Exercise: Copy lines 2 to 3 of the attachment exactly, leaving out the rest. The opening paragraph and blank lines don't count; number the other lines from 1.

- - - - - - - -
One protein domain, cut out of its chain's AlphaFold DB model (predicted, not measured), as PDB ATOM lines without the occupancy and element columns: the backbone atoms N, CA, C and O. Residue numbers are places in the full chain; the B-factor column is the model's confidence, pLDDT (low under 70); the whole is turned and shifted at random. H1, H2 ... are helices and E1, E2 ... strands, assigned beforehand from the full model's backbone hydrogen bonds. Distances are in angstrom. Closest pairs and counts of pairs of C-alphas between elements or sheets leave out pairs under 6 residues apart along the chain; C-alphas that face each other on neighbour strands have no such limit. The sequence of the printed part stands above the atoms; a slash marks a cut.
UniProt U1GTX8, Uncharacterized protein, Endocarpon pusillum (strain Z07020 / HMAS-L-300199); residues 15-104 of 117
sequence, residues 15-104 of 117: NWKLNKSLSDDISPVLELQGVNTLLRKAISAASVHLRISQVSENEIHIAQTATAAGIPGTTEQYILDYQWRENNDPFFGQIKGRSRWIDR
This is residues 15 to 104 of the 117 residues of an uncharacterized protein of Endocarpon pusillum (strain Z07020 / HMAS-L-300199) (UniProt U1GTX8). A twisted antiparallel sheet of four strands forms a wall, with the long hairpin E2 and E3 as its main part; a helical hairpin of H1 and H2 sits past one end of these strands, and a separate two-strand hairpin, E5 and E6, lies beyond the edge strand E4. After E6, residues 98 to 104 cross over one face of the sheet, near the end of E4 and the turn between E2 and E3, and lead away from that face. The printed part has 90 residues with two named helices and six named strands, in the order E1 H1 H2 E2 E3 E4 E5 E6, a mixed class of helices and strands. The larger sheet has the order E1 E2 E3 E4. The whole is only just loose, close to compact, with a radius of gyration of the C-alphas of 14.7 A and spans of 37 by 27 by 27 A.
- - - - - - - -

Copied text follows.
sequence, residues 15-104 of 117: NWKLNKSLSDDISPVLELQGVNTLLRKAISAASVHLRISQVSENEIHIAQTATAAGIPGTTEQYILDYQWRENNDPFFGQIKGRSRWIDR
This is residues 15 to 104 of the 117 residues of an uncharacterized protein of Endocarpon pusillum (strain Z07020 / HMAS-L-300199) (UniProt U1GTX8). A twisted antiparallel sheet of four strands forms a wall, with the long hairpin E2 and E3 as its main part; a helical hairpin of H1 and H2 sits past one end of these strands, and a separate two-strand hairpin, E5 and E6, lies beyond the edge strand E4. After E6, residues 98 to 104 cross over one face of the sheet, near the end of E4 and the turn between E2 and E3, and lead away from that face. The printed part has 90 residues with two named helices and six named strands, in the order E1 H1 H2 E2 E3 E4 E5 E6, a mixed class of helices and strands. The larger sheet has the order E1 E2 E3 E4. The whole is only just loose, close to compact, with a radius of gyration of the C-alphas of 14.7 A and spans of 37 by 27 by 27 A.